list of real architecture. It is Dow praised the Law Quad for in 1945.
because they simply do not con- its humility, since its doorways The spokesman was Artuio
tribute to our individual health and arches are built to accomodate Frondizi, president of the Radi-
and happiness," he elaborated. a normal size man. "It's weakness cal's National Committee.
He seized the opportunity af-
forded by a 14-station network to
blast the Peron administration, de-
mand "a rebirth of democracy"
and outline a 10-point program
which he called essential for politi-j
By1,* McCarthy UW1n Cases 'cal peace.
OY A few hours before the broadcast
the Peronistapatnmeanw
WASHINGTON (PA)-Contempt charges against Corliss Lamont chiefrAlejandro Leoir. He is a
and two other men were thrown out of court yesterday. 49-year-old congressman, lawyer,
The trio had defied Sen. Joseph R. McCarthy (R-Wis.) during his reserve army officer and member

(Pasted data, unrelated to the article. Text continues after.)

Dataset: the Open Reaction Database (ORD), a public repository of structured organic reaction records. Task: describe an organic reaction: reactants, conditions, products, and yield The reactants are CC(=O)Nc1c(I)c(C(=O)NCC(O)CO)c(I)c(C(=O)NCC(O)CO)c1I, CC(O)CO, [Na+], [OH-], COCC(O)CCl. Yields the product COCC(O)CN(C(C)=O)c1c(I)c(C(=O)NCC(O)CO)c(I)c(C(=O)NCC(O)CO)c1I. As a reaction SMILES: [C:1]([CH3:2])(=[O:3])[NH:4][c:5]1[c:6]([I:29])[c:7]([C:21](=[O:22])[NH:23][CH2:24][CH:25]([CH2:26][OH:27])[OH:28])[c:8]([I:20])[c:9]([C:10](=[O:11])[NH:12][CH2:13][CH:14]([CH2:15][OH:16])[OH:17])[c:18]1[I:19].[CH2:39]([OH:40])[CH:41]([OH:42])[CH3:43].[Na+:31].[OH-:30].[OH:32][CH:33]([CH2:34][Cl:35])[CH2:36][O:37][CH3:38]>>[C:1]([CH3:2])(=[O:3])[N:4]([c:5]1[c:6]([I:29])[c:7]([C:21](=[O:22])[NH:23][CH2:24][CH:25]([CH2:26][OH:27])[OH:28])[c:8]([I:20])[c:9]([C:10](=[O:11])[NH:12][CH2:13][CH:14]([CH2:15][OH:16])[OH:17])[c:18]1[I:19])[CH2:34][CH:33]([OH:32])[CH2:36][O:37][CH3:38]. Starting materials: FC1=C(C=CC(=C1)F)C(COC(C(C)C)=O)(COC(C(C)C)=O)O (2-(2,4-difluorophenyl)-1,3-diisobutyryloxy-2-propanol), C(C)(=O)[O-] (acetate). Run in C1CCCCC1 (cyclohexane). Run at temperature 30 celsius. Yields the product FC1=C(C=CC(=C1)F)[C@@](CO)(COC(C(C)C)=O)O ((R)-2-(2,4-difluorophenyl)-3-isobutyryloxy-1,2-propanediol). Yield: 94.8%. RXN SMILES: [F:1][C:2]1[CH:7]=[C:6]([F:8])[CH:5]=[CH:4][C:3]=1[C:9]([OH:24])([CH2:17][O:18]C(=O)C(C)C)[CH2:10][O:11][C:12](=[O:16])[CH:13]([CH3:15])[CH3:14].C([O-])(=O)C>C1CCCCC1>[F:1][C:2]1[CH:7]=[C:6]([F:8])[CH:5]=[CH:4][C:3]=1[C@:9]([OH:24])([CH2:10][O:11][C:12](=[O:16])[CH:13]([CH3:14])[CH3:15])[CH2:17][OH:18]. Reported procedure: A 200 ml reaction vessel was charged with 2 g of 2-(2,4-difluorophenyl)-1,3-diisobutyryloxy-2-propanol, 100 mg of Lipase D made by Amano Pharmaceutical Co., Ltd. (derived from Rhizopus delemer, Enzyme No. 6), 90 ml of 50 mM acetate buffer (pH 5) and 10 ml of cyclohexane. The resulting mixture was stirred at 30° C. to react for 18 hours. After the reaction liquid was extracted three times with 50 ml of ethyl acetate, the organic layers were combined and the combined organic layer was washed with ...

1953 probe of Communists in defense posts. of a wealthy cattle ranching fam-
Federal District Judge Edward Weinfeld said that to sustain i1y.
such an indcitment, it must show that McCarthy had proper congres- Leloir replaces Rear Adm. Al-
sional authority to conduct such an inquriy. president, who resigned the party
Weinfeld did not himself rule on the question of McCarthy's au- presidency in obedience to Peron's
thority. He merely said the indictment had failed to raise any such ar~ orders in the wake of the June 16
gument. Said the judge in his decision: revolt that government officials
"Thus the indictment is barren of any allegation or fact from give up political activity.

Congress Compromises,
On New Foreign Aid Bill
WASHINGTON (Ap-Senate-House conferees reached agreement
late yesterday on a foreign aid bill carrying about $2,900,000,000 of new